No Wine

By Rev. Joan Kessler


John 2: 1-11


Everybody loves a good wedding. With the arrival of the pandemic, these grand celebrations of a couple’s love for one another, like most everything, are changing. The dreams of inviting every single person you ever knew to your nuptials and eating at a buffet and dancing the night way are becoming a bit of an antiquated notion after these past two Covid years. Health restrictions and variant concerns have put a serious damper on the party and shifted our planning around what the wedding celebration looks like. But there is something about weddings that just seems to invite conflict.


There are differences of opinion about a myriad of topics like what dresses the bridesmaids will wear, how to sit guests at tables so everyone gets along. Then, there are those unforeseen things that happen the day of, in the midst of much excitement and pre-wedding jitters, something doesn’t go according to plan. There is a flower bouquet missing… the wedding cake takes a tumble… the DJ doesn’t have the song for the first dance… you get my point, and the list of possible wedding snags is as long as the bride’s train. Quick thinking and pivoting are required to save the day and hopefully, the couple will be none the wiser. I suspect we have all experienced wedding conflict in some shape or form, either as a guest or as hosts… those moments are what make for good stories to share as the anniversaries go by.


Today, we hear the story of a wedding in Cana that Jesus and his family were invited to. And the conflict is identified from the outset. Mary comes to Jesus with the news that the wine has already given out. There seems to be a bit of a difference of opinions over the issue between Jesus and his mother. Mary is concerned for the host family. Weddings in Jesus’ time were multi-day celebrations… to run out of wine too early would have been seen as a lack of hospitality and poor planning and brought embarrassment to the hosts. Jesus, however, doesn’t share his mother’s concern. “What business is this of ours?”, he wants to know, and what is he supposed to do about it? Mary doesn’t argue her point, she simply says to the servants, those on the fringes of this celebratory story, “Do what he tells you.”


“Do what he tells you” ends the discussion. Next, we read of Jesus instructing the catering staff to find six large vessels holding 20 - 30 gallons each and fill them with water… and then the conjuring of water turning into wine happens somehow… the day is saved. Jesus changes his mind and acts.


I don’t know how to explain this, but perhaps, this is not the main focus of this passage. I found myself looking at this story through a different lens this week, noticing the instrumental role Mary plays in saving the wedding. Without her, we might wonder what would have happened. It was Mary who told the servants to do what Jesus says. He had been reluctant up until this point to act in any way, it wasn’t his concern. But could it be hearing his mum express a confidence in him made all the difference to this story?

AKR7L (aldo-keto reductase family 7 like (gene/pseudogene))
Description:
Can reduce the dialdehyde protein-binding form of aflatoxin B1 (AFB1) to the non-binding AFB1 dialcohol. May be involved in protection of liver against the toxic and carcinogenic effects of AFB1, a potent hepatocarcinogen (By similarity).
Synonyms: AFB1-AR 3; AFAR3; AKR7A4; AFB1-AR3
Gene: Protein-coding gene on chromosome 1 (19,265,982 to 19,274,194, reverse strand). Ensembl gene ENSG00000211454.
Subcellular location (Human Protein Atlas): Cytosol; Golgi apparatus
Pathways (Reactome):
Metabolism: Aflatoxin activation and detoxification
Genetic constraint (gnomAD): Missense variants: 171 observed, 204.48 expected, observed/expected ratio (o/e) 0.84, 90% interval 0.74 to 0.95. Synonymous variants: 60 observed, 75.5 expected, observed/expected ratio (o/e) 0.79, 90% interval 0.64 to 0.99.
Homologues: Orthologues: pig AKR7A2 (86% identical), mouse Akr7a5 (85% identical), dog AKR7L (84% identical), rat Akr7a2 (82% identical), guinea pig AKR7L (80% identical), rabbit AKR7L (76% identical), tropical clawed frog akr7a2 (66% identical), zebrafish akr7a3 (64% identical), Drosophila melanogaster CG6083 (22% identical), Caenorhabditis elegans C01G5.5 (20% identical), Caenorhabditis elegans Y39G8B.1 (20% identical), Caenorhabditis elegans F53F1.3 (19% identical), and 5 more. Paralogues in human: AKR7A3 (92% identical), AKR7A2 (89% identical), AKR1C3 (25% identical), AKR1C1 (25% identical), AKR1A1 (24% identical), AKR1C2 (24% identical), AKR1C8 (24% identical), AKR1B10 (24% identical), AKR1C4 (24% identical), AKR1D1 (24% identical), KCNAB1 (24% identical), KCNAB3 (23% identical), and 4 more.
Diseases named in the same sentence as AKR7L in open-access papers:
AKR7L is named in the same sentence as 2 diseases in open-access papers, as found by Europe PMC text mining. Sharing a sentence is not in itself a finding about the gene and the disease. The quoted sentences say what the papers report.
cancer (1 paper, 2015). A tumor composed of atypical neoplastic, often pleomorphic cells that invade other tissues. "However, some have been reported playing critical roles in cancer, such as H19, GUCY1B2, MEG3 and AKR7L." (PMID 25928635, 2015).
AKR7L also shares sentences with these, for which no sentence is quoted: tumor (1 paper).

We often focus on Jesus’ magical act of turning water into wine, but it is Mary who opens the door to a new way of thinking. She has a different insight that causes a shift in the energy and shape around this conflict. It is a story of endearment to me that affirms the relationship between Jesus and his mother and the supporting role she played in getting his ministry started. She believed her son could do anything he put his mind to… and isn’t this the gift all children need to receive from their parents at one time or another and sometimes more than once.


Water doesn’t change into wine… if only solving all life’s problems were this easy. I confess that I enjoy wishful thinking from time to time. It is part of my creative being and spirit to not always look at the reality of a situation but just dream of how I would like it to be. For change to happen, we sometimes need to do a little dreaming and look outside the box; we also need to bring in others and reconsider together what might be possible. And a big part of this wishful thinking is affirming the gifts and strengths of those who are maybe hesitant to share; they think this is not my business, or now is not the right time, or someone knows better than me how to do this. Just as Mary encourages her Jesus to take a step outside of his comfort zone, we too as a community of faith are charged with this special work of encouraging the gifts and leadership of one another.


So, what are you wishfully thinking about these days? What water into wine moments are you hoping for? Sometimes the reality of a situation can prevent us from dreaming and reimagining. We run out of wine from time to time. But we see these moments as opportunities for growth and for change, for renewal and transformation. The wedding at Cana is a great story with a happy ending. It is a celebration of new life; it will see two people changed by one another and open themselves to unknowable possibilities and an unforeseeable future. Maybe running out of wine is not a problem to be fixed but the beginning of something new. Maybe it’s calling forth new life and possibility.


As a community, we see that Jesus had the very visceral need of supportive and positive encouragement. He wasn’t afraid of changing or too proud to accept the viewpoints of others. God’s abundant love and Spirit are working among us in our everyday celebrations and conflicts. But could it be that the Wedding at Cana is a light-hearted story of what it means to be human… to accept help when we need it and live into the abundance that is before us? There is more than enough for the party to carry on … and Jesus too loved a good wedding.


May it be so for us as well… Amen


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